Universal Newborn Hearing Screening (UNHS) Programs that screen all infants will reduce the age at which infants/children with hearing loss are identified, improve school performance, reduce educational costs, and increase the likelihood that children who experience congenital hearing loss will be productive members of their communities (U.S. Public Law, 1998). UNHS is endorsed by the National Institutes for Health (NIH), Consensus Development Panel, the Joint Committee in Infant Hearing (JCIH), the American Academy of Pediatrics (AAP), the American Academy of Audiology (AAA), the Commission on Education of the Deaf, and Healthy People 2010.
Alaska is the largest of the 50 states and contains approximately 16 percent of the country’s landmass or 586,412 square miles of land. The vast wilderness of Alaska is dotted with isolated villages, some with fewer than a dozen people. Many villages lack basic conveniences like running water and remain accessible only by small plane or boat. Intrastate air travel in Alaska often involves greater distances than interstate travel in the continental United States. Fares for air travel are expensive. Throughout rural Alaska, also called the Bush, very few local economies exist. Many residents live off the land and its wildlife, and survival depends on hunting, fishing, trapping, and gathering wild berries. Because of its size, Alaska has widely diverse geographic, climatic, and demographic characteristics, all of which affect public health. With diverse cultures, sparse populations, severe temperatures, vast coastline, and outdoor lifestyles, Alaska experiences many unique health care challenges. One such challenge is providing adequate and timely medical care and health care assistance to residents who live in remote areas of the state.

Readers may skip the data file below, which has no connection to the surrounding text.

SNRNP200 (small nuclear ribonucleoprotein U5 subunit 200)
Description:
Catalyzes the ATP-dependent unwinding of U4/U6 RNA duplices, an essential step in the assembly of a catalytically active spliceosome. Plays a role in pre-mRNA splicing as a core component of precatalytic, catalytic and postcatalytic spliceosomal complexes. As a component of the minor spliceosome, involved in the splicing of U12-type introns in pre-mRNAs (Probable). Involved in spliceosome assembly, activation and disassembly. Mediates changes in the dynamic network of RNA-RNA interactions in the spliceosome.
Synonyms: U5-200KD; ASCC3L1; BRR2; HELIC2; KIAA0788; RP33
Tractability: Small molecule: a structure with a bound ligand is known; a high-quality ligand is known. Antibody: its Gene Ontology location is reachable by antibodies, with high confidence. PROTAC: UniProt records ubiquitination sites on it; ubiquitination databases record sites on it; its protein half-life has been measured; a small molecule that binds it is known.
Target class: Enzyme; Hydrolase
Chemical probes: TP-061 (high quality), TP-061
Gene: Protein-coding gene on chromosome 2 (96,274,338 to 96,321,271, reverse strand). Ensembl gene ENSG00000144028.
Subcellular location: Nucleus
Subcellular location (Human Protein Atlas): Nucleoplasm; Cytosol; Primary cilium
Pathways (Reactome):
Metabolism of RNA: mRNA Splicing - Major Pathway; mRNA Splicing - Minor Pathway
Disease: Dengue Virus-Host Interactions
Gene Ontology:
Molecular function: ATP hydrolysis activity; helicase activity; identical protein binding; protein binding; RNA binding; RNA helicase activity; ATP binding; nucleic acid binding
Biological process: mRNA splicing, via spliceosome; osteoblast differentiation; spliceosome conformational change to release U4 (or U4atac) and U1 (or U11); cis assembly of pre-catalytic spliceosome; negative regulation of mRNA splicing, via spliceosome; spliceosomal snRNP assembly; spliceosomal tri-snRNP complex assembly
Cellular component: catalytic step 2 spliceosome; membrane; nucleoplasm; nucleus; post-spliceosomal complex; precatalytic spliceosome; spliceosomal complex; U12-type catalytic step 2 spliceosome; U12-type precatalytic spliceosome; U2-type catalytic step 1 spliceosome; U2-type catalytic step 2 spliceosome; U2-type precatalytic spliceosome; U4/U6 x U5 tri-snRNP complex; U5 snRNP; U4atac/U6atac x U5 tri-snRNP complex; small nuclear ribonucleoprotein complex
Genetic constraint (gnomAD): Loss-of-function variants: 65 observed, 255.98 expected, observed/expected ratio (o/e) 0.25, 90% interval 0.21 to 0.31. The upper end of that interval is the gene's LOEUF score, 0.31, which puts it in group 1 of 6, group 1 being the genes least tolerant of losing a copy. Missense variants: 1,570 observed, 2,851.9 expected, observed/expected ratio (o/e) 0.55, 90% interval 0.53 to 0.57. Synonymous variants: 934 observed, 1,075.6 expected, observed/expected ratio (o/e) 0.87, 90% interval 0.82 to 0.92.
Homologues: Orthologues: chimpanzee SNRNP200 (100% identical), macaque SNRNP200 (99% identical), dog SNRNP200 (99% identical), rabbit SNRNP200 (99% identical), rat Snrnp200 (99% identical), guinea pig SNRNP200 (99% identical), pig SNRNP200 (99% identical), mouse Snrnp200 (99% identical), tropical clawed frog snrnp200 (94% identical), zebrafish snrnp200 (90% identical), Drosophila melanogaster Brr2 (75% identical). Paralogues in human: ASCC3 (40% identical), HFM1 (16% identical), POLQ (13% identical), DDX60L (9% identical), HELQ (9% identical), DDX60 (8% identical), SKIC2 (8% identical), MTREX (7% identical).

Alaska does not have a county structure and, while some boroughs have been formed, most have elected to not assume health powers. Much of the state remains “unorganized” with the state government fulfilling responsibilities otherwise normally handled by local county and municipal governments. Primarily, governmental health and social service functions have been, and continue to be, the responsibility of the state and federal governments - both of which increasingly carry out the services through various granting and contracting mechanisms. The Native health corporations, formed through a compact between the Indian Health Service, the individual Alaskan tribes, and the State of Alaska, provide health care in these rural and bush